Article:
Saturday, 14 April 2018

Poetry or prose? reviewed by Emma Perry

The beauty of novels written in verse first fell in front of my eyes not long after I had set up My Book Corner, and was still enjoying the beautiful sunshine in Melbourne, Australia.

I distinctly remember trying to cook the kids' tea, and read the book at the same time because, whilst I hate to use a cliche, I really - really - didn't want to put it down. Plus. Cooking has never been my strong point anyway!

Pearl Versus The World

I was struck by the beautiful illustrated chapter book from Sally Murphy and Heather Potter - Pearl Versus The World, and it was the first time I could remember reading a children's novel written in verse. Sally Murphy is a talented writer, and her ability to convey the emotions of the character in so few words, and pull me into the story of Pearl as she copes with the passing of her Grandmother blew me away. Cleverly, Murphy also had her character battling her teacher at school regarding their stoic definition of poetry. It doesn't have to rhyme. 

The next verse novel to pull me up to attention was The Weight of Water from Sarah Crossan back in 2012. A neat, small book with blue ink and a wonderful cover from Oliver Jeffers. Kasienka and her mother head arrive in England with just one suitcase and a bag, Crossan uses the verse medium brilliantly to convey Kasienka and her mother's emotions as they negotiate their new life, as Kasienka navigates a new school and friendships.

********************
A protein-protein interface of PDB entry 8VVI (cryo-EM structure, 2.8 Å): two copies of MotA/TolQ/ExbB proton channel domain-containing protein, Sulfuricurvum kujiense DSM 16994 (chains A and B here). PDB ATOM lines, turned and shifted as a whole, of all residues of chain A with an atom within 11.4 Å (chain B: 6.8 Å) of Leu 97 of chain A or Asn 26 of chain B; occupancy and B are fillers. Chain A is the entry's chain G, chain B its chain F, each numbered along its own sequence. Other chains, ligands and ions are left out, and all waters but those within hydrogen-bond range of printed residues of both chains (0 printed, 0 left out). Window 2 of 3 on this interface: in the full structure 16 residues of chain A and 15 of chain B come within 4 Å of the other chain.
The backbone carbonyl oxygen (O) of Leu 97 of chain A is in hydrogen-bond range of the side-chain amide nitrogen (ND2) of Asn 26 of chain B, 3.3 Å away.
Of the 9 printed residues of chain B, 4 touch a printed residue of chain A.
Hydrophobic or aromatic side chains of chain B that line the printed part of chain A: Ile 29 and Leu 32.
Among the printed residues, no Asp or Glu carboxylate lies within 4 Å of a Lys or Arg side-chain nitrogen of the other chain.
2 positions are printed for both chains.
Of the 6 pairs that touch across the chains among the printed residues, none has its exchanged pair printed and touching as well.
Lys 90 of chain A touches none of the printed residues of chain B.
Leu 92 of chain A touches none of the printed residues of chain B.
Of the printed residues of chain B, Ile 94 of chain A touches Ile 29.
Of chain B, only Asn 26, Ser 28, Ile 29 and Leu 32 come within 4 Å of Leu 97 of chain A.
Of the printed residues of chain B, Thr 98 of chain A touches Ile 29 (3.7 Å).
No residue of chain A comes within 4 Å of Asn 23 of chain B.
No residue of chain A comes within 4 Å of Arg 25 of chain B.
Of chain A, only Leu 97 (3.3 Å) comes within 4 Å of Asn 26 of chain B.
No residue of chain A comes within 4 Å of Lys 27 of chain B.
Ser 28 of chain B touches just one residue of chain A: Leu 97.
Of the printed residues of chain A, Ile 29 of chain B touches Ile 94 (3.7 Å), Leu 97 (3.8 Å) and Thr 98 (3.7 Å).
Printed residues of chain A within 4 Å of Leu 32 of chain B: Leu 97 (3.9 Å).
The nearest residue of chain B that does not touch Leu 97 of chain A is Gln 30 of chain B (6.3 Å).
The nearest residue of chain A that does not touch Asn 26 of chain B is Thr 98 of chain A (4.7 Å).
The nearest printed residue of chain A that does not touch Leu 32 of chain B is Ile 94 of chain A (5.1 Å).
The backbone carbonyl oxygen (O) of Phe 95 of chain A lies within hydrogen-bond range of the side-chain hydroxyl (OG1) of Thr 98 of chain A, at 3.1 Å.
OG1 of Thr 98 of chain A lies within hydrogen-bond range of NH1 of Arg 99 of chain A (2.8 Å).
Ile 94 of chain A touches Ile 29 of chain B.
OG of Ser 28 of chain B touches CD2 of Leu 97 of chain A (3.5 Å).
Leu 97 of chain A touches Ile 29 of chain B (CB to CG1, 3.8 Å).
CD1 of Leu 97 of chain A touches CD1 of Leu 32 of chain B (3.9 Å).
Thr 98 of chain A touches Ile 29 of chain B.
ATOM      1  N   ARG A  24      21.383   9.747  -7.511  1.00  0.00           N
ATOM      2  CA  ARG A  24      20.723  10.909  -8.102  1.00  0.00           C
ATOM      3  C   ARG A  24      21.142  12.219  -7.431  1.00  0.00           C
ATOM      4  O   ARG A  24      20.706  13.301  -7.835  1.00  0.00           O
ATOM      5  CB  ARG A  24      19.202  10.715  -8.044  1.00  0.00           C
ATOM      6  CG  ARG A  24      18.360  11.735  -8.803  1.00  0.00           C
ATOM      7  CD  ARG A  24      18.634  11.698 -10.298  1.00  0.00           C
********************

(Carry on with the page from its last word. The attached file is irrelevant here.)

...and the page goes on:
The Weight Of Water
Cover Illustration: Oliver Jeffers

After that I was hooked.

I've managed to devour many (but not all... yet) of Sarah Crossan's novel ever since. The heartbreaking One, Apple and Rain and most recently Moonrise - which sees Joe trying to re-establish a relationship with his brother Ed, after being apart for ten years. Because Ed is on Death Row, and his execution date has been set. It's gripping, intelligent and the power of verse to pull you into a wonderfully flowing narrative is more than evident.

Cover Illustration: Peter Strain

My recent love... the verse writing of Kwame Alexander. I think I might be late to the party here in this discovery. Booked had this (me!) very un-sporty reader, hooked on a story featuring football. It has energy and pace - the verse flowed effortlessly from page to page. It's the follow-up to The Crossover, so I may or may not have read them out of sync (oops!), but it didn't impact on the journey it took me on.
Cover Design: Lisa Vega
Cover Photo: Steve Gardner

So have I convinced you? At the hands of these skilled writers poetry has such immense power to hook and absorb the reader, and pull them in to the narrative. The medium of verse seems to help the narrative really flow, seemingly effortlessly (I know!) pulling us into the hearts, minds and dramas surround the protagonist.

So, I now leave this in the words of Kwame Alexander's character, Nick Hall, from Booked...

"The best ones were
like bombs,
and when all the right words
came together
it was like an explosion.
So good, I
didn't want it to end."

I need more - where do I go next? Would love to hear your recommendations of novels written in verse.

Emma Perry is a picture book writer represented by Bell Lomax Moreton. 
She is the founder of the childrens book review site MyBookCorner and organiser of International Book Giving Day. 
Twitter: @_EmmaPerry @MyBookCorner


1 comment:

Penny Dolan said...

Some lovely titles here, Emma, and a poetic form seems just right as a way of making these kinds of stories accessible too. Thank you!

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